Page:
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Social Studies

The Social Studies program at CDLI is taught by eTeachers, Ron Dawe and Ann Manning. They take a thorough approach to teaching the concepts that make up the curriculum. With the accelerating pace of change, today’s students cannot expect that facts learned in isolation will equip them for life. Problem solving, critical and creative thinking, and informed decision making are essential for success in the future. Social studies support the development of these critical attributes to prepare students to participate effectively in their community.

CDLI’s Social Studies Department offers the following eLearning courses

  • Canadian History 1201
  • Newfoundland Studies 2205
  • World Geography 3202
  • World History 3201

Canadian History 1201

Each theme in CH 1201 provides opportunities for students to understand the political, economic, social and cultural content in which history was unfolding. Students will define basic concepts and terms, and identify organizations and individuals and the chronology attached to these. However, the course attempts to go beyond the traditional recitation of places, names, events and dates. Students are asked to research background information, write biographical sketches, analyse political maps, assess political cartons, create charts, construct graphs, write letters, interpret poems, debate and discuss a range of issues and events ranging from the impact the Great Depression had on people’s attitudes toward government involvement in the economy to the events and emotions surrounding the Canada-USSR 1972 hockey series. The intent is that students will understand how the past has helped shape the present and will affect the future. Canadian History 1201, in accomplishing this overall goal, gives students the chance to build on Canada’s previous successes while avoiding her past mistakes.

The overall objective of the course is to encourage students to examine historical and current developments in society, and to make informed decisions as individuals and global citizens. A focus on developing and applying the processes of historical method is integrated throughout the course so that students can acquire some understanding and appreciation of history as well as the tools of historians.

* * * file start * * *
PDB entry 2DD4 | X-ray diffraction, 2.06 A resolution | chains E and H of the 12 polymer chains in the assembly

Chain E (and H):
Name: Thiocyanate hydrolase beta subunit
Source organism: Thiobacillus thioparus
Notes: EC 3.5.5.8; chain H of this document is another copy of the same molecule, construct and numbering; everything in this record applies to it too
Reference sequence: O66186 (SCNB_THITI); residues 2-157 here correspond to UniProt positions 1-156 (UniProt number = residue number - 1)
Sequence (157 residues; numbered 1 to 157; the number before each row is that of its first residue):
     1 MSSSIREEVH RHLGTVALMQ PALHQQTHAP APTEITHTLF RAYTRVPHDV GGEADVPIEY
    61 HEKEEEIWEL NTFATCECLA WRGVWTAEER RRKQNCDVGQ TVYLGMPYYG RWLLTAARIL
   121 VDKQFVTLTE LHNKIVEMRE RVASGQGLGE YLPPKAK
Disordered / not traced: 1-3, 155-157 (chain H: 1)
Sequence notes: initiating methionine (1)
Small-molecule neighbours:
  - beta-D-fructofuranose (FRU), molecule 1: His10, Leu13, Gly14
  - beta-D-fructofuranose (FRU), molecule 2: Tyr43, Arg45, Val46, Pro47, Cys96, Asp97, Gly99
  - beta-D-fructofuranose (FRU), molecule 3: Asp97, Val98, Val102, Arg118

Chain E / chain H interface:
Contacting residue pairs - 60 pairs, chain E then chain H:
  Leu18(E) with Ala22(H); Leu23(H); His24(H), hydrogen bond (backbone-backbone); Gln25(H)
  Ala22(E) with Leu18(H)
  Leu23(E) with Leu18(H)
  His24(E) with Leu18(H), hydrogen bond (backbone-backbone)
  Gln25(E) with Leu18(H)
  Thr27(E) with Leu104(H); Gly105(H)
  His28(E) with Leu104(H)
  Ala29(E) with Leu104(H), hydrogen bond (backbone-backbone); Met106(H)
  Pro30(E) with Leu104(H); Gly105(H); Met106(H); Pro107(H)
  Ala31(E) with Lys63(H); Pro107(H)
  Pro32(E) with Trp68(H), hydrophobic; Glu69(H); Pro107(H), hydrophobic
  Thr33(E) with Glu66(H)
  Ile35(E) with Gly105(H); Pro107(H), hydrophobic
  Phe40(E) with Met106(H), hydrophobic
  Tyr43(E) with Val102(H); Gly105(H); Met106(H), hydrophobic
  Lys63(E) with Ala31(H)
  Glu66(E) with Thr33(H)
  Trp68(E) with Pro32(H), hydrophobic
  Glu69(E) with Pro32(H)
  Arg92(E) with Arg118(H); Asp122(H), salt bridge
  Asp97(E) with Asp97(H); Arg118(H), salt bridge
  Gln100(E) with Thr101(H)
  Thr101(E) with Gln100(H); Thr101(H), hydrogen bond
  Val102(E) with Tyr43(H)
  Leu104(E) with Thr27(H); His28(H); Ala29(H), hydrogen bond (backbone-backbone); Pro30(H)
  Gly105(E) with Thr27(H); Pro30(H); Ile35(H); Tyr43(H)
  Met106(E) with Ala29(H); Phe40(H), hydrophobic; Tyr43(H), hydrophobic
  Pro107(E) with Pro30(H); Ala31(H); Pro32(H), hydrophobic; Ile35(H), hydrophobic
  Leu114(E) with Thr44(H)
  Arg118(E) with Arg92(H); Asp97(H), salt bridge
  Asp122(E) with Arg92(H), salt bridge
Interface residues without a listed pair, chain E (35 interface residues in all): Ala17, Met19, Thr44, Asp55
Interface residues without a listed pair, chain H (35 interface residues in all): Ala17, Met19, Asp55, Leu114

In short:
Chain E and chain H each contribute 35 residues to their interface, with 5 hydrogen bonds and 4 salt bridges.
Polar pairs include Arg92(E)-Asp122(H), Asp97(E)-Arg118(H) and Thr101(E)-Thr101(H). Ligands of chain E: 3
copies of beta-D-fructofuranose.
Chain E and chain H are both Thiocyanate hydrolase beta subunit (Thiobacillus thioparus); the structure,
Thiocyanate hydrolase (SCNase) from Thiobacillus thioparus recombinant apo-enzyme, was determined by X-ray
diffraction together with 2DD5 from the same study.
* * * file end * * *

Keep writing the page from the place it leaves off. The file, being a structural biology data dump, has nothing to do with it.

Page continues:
Prerequisites: None

Overview of Class Delivery Structure

This course utilizes a variety of technologies such as the Polycom and Elive to facilitate communication between the teacher and the students.

Below is a description of the basic structure for the course:

  • Unit 1: Canada at the Turn of the 20th Century (1900-1914)
  • Unit 2: Canada in the First World War (1914-1919)
  • Unit 3: Interwar Period in Canada (1919-1939)
  • Unit 4: Canada, the Second World war and its Aftermath (1939-1945)
  • Unit 5: Canada Matures: Growth in the Post-War Period (1946-1968)
  • Unit 6: New Directions in Canada (1969 to Present)

Each theme is treated separately; however, for presentation and analysis they are interconnected. In order for students to see the ‘big picture’, links need to be drawn among the themes. The course themes are developed through a set of specific curriculum outcomes.

This course, designed for Level I students, is an interpretive history of major events in Canadian History throughout the twentieth century. Key events are examined and students will be expected to balance facts and evaluate. Key arguments will also be identified and analysed. The course encourages and promotes “critical thought”. As a result, writing, interpretation, synthesis, and evaluation are key components of the course. The course goes far beyond a mererecollection of events and dates. Interpretation of visuals (maps, charts, diagrams, cartoons,quotes) are also a critical part of the evaluation in this course. Students with strong literary and language skills, and who are capable of critical analysis will benefit most from this course.